‘One of the first places, if not the first of all, to feel the effects of this sermon and to be touched by this revival was the Brynengan region, as in every revival. As referred to previously, there is hardly any revival since the beginnings of Methodism that this region has not extensively experienced. After referring to it previously in this work, we have come to understand that there was another great revival here, namely the revival of the years 1798-1802. In the biography of Pedr Fardd’s sister, of the name of Margaret Hughes, in Cyfaill, America, who was married to Michael Roberts’ first cousin, namely Robert Hughes, Tuhwnt-I’r-mynydd, it says that she came to the seiat as one of the first in the revival, in the year 1800, in the spring. Her biography was done by her husband, who was, like the whole family, a very gifted and talented man, and was his father’s brother’s uncle to the Rev. J. Michael Hughes, America. It is clear that she was a remarkably godly and virtuous woman. Thus it speaks of her in her biography,—”In her early years she lived next to Brynengan chapel. She was very kind to God’s cause. Many times she would mend shirts during the night for poor preachers on their travels, and sharing with them besides, but she never mentioned that; but there are sufficient witnesses even in America who know of it.” These few sentences speak volumes about this good woman. And we do not ask anyone’s pardon for going a little out of the way in order to bring attention to it.’

1831 Revival in Brynengan. Revival frequently called the ‘Brynengan Revival’. Robert Dafydd, having reached the age of 82, started praying that he might see a revival before he died, and had his desire. He had a remarkable sermon at this time on the text ‘But I will visit you again’ (John 16:22), which shows that this was his whole heart and desire. This was the subject of his private prayers each day for two years. He went to his room each day with this errand in particular. He also had a corner of his garden when he would go and do this. Many times his family and neighbours heard him wrestling with this request with God. He used to name the farmhouses in the neighbourhood in his prayers, and pray that the Lord would save their occupants. “Thou knowest, O Lord, that there are some houses here, where those that worshipped thee have died, and the old family altars have been cast down. O my Father, let me see one more revival before I die; let me see my neighbours in their dozens turn their faces towards thy house, going and weeping; and if I do, I will be content to die the minute thou dost will.” The Lord heard his prayer. He lived to see 140 seeking a place in the house of God in Brynengan. When the first of that number came, Robert Dafydd said, as in a spirit of prophecy, - ‘He is Gad, a multitude is coming.’ He was a young red-headed boy, full of life and mischief. At the beginning of the revival Henry Ress, Shrewsbury at that time preached in Brynengan with energy and vigour. So energetically that his sweat flowed in streams down his cheeks. He paused at times to catch his breath. During one of these pauses the red-headed boy gave an uncommon shout, and the first occasion he had he went to the church meeting. The seiat was held in Brynengan at 11 o’clock on Tuesday. He asked his master’s permission to go. He was the first-fruit of the revival. After this Robert Dafydd prayed ‘O Lord, let me live another year to bring up these children.’ This request was granted his also, and he lived a further two years. He conversed with a great number of these converts and cared for them as if they were his own children. If they exhibited no signs of having been ‘under Sinai’ he was very doubtful about them.’ (DCC pp.327-331; see also Henry Hughes, Robert Dafydd, Brynengan, pp.78-87; MC ii. 152)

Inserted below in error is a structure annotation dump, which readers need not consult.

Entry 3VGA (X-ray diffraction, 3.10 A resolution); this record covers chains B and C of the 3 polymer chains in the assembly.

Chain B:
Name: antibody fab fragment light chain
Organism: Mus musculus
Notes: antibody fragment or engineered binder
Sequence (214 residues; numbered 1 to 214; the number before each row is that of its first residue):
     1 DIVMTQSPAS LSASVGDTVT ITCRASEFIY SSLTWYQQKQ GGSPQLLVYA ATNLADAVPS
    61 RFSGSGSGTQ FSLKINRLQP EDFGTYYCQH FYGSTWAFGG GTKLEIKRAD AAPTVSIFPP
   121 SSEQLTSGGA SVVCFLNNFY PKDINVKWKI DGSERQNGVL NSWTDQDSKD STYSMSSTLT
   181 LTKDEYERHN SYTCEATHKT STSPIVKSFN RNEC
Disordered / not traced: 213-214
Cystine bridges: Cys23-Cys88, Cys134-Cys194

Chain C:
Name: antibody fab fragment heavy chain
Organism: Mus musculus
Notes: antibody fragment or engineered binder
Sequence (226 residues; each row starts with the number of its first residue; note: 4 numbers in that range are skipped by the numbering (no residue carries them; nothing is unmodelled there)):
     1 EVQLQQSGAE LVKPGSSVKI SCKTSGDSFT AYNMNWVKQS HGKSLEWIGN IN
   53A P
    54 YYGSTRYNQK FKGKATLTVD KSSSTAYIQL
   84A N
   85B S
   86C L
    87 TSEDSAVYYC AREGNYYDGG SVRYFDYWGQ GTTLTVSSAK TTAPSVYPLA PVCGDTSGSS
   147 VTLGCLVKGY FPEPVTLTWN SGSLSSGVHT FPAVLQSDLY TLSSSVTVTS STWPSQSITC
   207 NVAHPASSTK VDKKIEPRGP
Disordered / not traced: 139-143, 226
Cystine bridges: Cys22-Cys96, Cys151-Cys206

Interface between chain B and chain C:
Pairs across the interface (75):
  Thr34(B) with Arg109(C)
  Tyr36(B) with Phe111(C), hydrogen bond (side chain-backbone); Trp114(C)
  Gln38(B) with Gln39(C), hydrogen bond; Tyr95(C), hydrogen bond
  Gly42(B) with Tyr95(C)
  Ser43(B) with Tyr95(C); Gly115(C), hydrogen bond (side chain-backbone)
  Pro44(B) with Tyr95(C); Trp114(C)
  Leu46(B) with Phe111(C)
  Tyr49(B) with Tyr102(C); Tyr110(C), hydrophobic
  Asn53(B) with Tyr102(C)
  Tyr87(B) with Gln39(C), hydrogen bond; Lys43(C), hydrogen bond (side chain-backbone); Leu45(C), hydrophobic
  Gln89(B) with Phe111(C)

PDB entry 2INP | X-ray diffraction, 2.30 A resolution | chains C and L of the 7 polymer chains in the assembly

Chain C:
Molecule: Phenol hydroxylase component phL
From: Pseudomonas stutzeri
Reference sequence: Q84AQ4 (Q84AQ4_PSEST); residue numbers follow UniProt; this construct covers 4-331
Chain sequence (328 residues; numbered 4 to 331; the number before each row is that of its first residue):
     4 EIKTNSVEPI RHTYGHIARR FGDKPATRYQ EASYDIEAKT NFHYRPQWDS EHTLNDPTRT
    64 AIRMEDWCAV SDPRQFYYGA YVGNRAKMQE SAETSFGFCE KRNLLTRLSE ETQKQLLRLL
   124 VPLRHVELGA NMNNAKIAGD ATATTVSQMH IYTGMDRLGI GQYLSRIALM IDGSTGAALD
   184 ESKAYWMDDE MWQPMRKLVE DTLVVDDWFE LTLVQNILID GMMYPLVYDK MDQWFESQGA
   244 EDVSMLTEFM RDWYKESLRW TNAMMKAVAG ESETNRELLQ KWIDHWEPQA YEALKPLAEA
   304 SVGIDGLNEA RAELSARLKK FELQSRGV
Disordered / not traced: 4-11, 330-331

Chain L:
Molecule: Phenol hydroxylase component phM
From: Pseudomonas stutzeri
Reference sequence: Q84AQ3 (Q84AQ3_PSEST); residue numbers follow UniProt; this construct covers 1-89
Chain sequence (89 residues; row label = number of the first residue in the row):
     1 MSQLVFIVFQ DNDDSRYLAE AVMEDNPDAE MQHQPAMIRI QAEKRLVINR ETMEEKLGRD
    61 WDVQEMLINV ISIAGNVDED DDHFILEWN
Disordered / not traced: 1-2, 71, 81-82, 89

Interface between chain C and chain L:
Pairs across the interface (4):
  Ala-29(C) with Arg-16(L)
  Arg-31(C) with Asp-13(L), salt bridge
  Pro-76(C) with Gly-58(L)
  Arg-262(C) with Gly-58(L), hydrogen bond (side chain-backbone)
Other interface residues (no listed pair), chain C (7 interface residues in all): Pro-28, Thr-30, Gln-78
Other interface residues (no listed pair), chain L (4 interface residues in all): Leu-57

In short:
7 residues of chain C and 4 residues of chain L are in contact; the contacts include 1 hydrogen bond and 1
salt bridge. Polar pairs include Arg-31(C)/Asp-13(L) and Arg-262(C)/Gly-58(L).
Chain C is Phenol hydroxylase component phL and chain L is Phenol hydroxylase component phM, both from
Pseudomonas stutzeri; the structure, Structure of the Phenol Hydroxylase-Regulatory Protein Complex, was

Shortly after [Henry Rees meeting] a prayer meeting was held in a house called Pensarn uchaf. A fervent old woman called Mari Rhisiart, Pensarn, and a young girl, a feeble woman and a weak child, could not stop themselves crying out in this meeting. Then, gripping her two sticks, she went out into the open field to meet Morgan Howells, who had been preaching at Brynengan and collecting for his chapel in Newport. “Here’s your shilling,” she said, “towards bringing the ark its area[?]” The story of the old woman did much to increase Morgan Howells’ collection. The feeling deepened continually until the start of January 1832. Thomas Owen, Llangefni, had been announced to preach there on Sunday 8 January 1832; but someone had made a mistake, and he came at the end of the week. During the prayer meeting that was held in place of the meeting very uncommon rejoicing broke out. A few days later John Peter, Bala, preached there, on the words, “And in hell he lift up his eyes, being in torments.” And such was the fear and trembling that had taken hold of all in the place, one general cry went up, and the preacher could only speak for a few minutes. The revival proceeded through the winter and following spring with great power and spread to all the churches of Eifionydd. (Hughes, Robert Dafydd, Brynengan, pp.82-3)

This information was kindly provided by Geraint Jones